Cell-phone jammers may soon be all over.
Cell-phone jammers may soon be all over.
The latest gadgets and tech toys.
Dec. 5 2003 6:34 PM

Hope You Like Jamming, Too

Cell-phone jammers may soon be all over.

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Oka's hope is that Home Depot and the like will eventually sell the stuff by the board-foot. Since blocking signals this way doesn't require active broadcasting on a commercially leased frequency, it seems to be legal, though the cellular industry's trade association, the Cellular Telecommunications and Internet Association, doesn't think any jamming should occur, whether active or passive.

But the CTIA is unlikely to see a ban on passive jamming any time soon. The problem is that cell phones aren't just for talking anymore. And as the industry continues to provide futuristic gadgets with dizzying capabilities, it will be tougher to make a case against all forms of interference. The prevalence of camera phones, to cite just one example, poses a new problem for industrial security experts eager to keep espionage-minded shutterbugs in the dark. One company, Iceberg Systems, is beta-testing a new technology that will remotely turn off the cameras in cell phones.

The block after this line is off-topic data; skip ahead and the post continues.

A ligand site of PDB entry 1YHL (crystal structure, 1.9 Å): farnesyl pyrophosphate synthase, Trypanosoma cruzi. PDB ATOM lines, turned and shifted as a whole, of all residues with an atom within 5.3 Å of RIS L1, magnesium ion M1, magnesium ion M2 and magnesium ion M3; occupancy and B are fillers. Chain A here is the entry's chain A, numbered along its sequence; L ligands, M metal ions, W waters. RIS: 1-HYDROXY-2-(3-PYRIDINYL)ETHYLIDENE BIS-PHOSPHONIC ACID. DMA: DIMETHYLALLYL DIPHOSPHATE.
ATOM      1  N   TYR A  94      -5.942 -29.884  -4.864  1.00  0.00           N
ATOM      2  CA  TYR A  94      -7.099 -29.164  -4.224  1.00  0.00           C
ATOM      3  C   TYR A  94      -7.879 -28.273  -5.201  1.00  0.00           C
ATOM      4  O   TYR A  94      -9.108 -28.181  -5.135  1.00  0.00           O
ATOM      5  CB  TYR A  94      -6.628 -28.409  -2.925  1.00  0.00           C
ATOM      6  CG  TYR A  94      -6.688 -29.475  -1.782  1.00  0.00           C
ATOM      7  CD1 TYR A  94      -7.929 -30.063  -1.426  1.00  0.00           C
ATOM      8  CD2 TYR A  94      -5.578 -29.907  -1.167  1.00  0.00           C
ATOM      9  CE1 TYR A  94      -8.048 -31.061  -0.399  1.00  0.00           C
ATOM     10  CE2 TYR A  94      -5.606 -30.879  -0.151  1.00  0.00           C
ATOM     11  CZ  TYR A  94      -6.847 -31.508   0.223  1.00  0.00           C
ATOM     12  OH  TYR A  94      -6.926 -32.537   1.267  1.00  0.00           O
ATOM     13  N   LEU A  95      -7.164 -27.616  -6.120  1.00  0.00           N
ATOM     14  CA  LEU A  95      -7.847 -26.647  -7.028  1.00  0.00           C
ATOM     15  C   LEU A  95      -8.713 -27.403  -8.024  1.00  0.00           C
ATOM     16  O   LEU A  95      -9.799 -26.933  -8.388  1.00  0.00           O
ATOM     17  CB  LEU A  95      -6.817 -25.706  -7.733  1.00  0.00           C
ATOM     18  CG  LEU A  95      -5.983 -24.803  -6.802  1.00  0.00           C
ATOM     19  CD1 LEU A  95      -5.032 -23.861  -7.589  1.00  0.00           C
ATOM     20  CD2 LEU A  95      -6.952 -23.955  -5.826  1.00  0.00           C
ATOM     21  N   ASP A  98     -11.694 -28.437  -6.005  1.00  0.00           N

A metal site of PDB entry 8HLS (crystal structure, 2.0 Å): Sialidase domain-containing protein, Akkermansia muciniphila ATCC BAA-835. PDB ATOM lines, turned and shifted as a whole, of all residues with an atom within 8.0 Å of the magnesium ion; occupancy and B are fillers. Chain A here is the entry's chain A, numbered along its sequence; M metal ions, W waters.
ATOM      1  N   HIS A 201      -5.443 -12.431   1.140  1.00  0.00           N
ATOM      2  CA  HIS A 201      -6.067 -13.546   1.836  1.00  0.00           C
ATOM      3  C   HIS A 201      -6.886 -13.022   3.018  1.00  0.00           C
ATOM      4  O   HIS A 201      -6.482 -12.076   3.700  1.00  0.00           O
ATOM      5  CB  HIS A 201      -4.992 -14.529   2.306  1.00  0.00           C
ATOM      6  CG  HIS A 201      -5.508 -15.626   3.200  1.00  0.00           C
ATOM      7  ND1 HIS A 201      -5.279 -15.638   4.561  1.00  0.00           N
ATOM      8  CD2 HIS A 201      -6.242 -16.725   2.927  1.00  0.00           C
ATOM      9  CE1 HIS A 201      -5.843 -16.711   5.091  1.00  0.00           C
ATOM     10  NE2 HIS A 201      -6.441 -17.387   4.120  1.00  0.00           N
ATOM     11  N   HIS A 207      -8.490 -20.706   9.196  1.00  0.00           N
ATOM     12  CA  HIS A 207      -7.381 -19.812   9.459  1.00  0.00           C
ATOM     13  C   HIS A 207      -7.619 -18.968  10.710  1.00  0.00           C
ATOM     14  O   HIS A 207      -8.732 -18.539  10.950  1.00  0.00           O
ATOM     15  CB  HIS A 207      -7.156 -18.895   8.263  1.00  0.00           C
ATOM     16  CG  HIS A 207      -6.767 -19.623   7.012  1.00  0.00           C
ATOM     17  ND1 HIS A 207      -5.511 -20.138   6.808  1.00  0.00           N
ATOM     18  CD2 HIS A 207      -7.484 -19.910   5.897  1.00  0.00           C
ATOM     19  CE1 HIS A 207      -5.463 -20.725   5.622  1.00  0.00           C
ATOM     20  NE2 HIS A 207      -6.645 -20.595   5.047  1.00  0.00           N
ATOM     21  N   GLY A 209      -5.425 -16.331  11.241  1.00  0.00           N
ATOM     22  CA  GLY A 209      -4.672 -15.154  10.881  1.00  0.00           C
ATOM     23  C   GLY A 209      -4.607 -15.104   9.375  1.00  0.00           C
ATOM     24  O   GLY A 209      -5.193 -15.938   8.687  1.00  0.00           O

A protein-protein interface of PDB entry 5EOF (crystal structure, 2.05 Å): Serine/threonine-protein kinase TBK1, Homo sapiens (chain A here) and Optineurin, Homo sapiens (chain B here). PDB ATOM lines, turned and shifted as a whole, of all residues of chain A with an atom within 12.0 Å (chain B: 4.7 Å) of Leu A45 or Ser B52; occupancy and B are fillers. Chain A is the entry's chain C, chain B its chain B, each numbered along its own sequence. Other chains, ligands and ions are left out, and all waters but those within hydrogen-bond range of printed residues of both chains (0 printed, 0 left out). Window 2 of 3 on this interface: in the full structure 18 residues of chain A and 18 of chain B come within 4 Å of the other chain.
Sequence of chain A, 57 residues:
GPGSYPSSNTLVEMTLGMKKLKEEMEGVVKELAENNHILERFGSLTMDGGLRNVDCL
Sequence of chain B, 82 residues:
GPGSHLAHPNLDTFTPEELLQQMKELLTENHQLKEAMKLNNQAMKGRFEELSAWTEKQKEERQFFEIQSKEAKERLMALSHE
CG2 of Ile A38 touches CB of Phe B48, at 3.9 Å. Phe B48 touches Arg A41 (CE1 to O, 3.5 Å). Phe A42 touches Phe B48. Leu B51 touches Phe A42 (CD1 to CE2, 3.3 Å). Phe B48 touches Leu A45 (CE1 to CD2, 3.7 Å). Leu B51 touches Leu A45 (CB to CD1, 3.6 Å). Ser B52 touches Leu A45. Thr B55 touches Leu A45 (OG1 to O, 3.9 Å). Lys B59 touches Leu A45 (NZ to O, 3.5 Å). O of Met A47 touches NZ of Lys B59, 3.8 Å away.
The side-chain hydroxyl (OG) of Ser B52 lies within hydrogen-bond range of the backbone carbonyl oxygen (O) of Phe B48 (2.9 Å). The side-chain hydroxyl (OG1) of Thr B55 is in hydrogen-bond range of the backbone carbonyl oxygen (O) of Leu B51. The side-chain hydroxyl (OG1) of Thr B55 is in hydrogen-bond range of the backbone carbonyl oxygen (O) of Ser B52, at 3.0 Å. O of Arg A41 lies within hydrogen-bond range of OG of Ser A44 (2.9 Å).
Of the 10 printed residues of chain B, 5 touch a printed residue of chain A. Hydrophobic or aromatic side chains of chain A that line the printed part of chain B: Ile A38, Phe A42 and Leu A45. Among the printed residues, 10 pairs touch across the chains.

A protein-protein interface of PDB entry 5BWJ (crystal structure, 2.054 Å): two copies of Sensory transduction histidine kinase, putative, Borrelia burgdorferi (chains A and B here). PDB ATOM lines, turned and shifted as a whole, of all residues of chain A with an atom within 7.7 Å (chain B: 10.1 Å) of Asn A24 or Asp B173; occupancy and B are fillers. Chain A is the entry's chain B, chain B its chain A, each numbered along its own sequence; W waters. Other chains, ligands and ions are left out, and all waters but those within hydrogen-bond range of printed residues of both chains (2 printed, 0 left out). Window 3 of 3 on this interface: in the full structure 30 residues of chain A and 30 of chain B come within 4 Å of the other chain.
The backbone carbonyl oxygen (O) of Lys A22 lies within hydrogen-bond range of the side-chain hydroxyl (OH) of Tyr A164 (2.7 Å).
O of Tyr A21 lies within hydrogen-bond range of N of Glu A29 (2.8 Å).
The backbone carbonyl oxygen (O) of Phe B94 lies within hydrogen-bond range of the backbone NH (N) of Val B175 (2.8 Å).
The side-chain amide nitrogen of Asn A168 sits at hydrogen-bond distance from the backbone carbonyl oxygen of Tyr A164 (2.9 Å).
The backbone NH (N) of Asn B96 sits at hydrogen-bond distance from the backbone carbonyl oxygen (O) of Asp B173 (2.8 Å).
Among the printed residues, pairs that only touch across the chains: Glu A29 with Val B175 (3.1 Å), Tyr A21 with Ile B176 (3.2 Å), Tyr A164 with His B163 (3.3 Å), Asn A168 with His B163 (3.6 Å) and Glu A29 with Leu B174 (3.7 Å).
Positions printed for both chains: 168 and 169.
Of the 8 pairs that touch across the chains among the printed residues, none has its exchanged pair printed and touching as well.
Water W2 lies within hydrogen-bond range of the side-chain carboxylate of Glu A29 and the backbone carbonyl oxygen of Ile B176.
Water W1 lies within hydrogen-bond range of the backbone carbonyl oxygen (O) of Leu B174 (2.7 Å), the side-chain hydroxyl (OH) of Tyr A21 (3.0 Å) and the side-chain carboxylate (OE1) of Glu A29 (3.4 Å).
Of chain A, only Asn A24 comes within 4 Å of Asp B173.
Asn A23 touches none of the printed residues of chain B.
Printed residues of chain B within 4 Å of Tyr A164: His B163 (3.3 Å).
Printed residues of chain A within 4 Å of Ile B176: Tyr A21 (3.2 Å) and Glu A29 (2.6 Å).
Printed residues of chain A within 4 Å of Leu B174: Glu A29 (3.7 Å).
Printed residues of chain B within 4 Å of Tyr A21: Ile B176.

While the legality of this technology is unclear, odds are that the demand for such products will surge in the near future, as analysts predict that within five years there could be up to 1 billion camera phones in circulation worldwide. We may find ourselves in a "bottom up" surveillance society, where anyone can record anything, and send sound and image out to the Internet for those who want to watch and listen in. This is happening already: On Nov. 18 a club-goer snapped a picture of an allegedly vomit- and urine-soaked toy gorilla strapped to the grille of a police car parked in front of a popular hip-hop club in Portland, Ore. The picture triggered a minor scandal, forcing the Portland police department to explain why the incident wasn't racist.

In this climate, where anything can be photographed or surreptitiously recorded, the desire for privacy, and "security bubbles" of our own, will likely mean that the once-esoteric world of cell-phone jamming will become increasingly mainstream. And why not? After all, if it's good enough for the president, isn't it good enough for the rest of us?

David S. Bennahum is a contributing writer with Wired and the author ofExtra Life: Coming of Age in Cyberspace.

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